By Thom Neff #303
August 8, 2020
The current pandemic has disrupted life everywhere. Many of us now find our lives more restricted, perhaps more lonely, and likely with more time on our hands. My approach to this new reality is fairly simple: Daily, I read the NYTs and the London Times, re-watch classic TV series like MI-5 on Amazon and Peaky Blinders on Netflix, and re-read classic books like The Catcher in the Rye, The Good Soldier, and The Hitchhiker’s Guide to the Galaxy. However, since I spent my former professional life as an engineer and contractor, solving problems all over the world, I also follow all the appropriate current literature on Covid-19 and offer a few thoughts on my current opinion of what may happen going forward.
I am concerned for my friends at CRTN. My concern arises from the fact that I’m currently at my home in MA where we had 320 new covid cases yesterday, while FL had over 6,229. This pandemic appears out of control in the US, as a country, while certain states are doing quite well in controlling it. The difference results from a variety of factors, but two critical ones appear to be: (1) strong leadership based upon science, and (2) proper behavior by citizens. MA’s GOP governor is a great leader who follows science, and inspires his citizens to respond intelligently. The numbers speak for themselves. Globally, the US has the worst record of any country in the world, in terms of total cases and total deaths. The CDC in the US and the WHO globally are, in my opinion, good sources of information on the current situation, and for information on how various countries and/or states are doing in their efforts to control the virus. They are not perfect, but they are attempting to learn from experience, and modify procedures as new data and new understanding occurs. NOBODY currently knows when this pandemic will end, how it will end, and what the new normal will look like. However, there is near universal agreement that wearing a mask, social distancing, avoiding closed indoor spaces, avoiding large outdoor gatherings, and frequent hand washing will likely have a positive effect.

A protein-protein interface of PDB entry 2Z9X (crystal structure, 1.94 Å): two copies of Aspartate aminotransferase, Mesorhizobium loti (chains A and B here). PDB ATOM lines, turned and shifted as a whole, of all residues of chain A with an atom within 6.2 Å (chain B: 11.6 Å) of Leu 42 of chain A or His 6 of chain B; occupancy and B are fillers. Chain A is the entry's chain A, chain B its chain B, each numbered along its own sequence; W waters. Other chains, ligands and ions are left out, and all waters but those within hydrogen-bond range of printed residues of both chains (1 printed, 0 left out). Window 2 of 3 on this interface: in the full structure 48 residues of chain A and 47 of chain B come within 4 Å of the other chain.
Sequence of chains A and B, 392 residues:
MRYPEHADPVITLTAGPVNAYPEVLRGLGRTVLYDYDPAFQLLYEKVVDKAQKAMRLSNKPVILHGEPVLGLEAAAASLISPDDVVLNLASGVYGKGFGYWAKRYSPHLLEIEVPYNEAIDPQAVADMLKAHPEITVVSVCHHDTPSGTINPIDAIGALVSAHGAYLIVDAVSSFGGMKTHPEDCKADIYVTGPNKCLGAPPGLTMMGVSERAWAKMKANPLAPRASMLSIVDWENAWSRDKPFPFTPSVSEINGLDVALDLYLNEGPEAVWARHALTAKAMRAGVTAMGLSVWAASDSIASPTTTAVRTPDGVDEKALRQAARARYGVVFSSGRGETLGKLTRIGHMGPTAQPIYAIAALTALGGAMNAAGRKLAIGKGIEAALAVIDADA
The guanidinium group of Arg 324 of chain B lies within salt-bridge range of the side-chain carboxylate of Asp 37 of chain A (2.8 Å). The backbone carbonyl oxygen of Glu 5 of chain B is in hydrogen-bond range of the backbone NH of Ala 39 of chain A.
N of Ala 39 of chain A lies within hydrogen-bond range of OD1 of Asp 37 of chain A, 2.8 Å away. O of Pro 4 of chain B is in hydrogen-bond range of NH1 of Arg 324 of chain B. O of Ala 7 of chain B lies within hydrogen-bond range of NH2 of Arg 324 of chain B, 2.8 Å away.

Unfortunately, this pandemic has also caused adverse and significant economic disruption to almost every facet of government, business and private life. Again, the effects vary widely for select states and countries. However, in general, the most adverse effects fall upon poor, minority, and/or people of color in almost any area. Many global locations are currently in recession, and the threat of a more severe depression is very real. The strength of online sales, and widespread remote working (and learning) have initiated profound changes that will clearly
help define certain aspects of what the post-Covid-19 world will look like. As more evidence accumulates, it is also clear that no age group, nor ethnicity, is completely safe, although some groups appear to fare better than others. New data forces scientists and researchers to update their models and conclusions, as the virus shows some signs of mutating into possibly unknown conditions.
It is obvious that where communities are faring better, i.e., lower cases and fewer deaths, there is in place strong, clear, science-based leadership, and a responsive citizenship that is generally following the current suggested guidelines. The US does not have a national, federal plan to control the virus, leaving it largely up to the states to fend for themselves. The numbers, i.e., the US being No. 1 in the world in both number of cases and deaths, strongly suggests that we are on the wrong track. It is also interesting to note that the countries that are doing well in this battle are generally ones that have universal health care, strong and comprehensive social welfare
systems, and extensive sick leave and unemployment benefits. The virus has no political agenda, it has the potential to attack and kill anyone, anytime, anywhere. The global numbers prove this. These are verifiable facts.
It is easy to find many current predictions and/or forecasts of how, and when, this pandemic will end. A prediction is specific, i.e., this event will happen on a specific date and time. So far, ALL predictions have been WRONG, because of the changing nature of the virus, and the widely varying attempts to control it. A forecast is more general, i.e., in the next three months, this event has a 25 percent probability of happening. Current forecasts of the ending of this pandemic are all over the map, thus we are left to individually figure out what we will do to survive. This virus has created a dilemma for all of us. The definition of a dilemma is a situation wherein all of the participants seek to find a strategy that will have a positive outcome for them. John von Neumann developed Game Theory to address such situations. He is considered one of the most intelligent humans to ever live, and Game Theory is widely used in many fields to help people develop good strategies that result in positive outcomes. Game Theory has proven that in these dilemma situations, when people act only in their own self-interest, the outcome for everyone is not good. Even when they cooperate, the best, worst outcome, is all they can hope for. We need to compromise, i.e., give up something just to minimize the adversity of the outcome. We are not alone. Your outcome will be affected by your strategy, and, by the strategy of all the other participants.
Given these facts, it makes sense to select among your chosen actions ones that are currently proven to help. Good luck.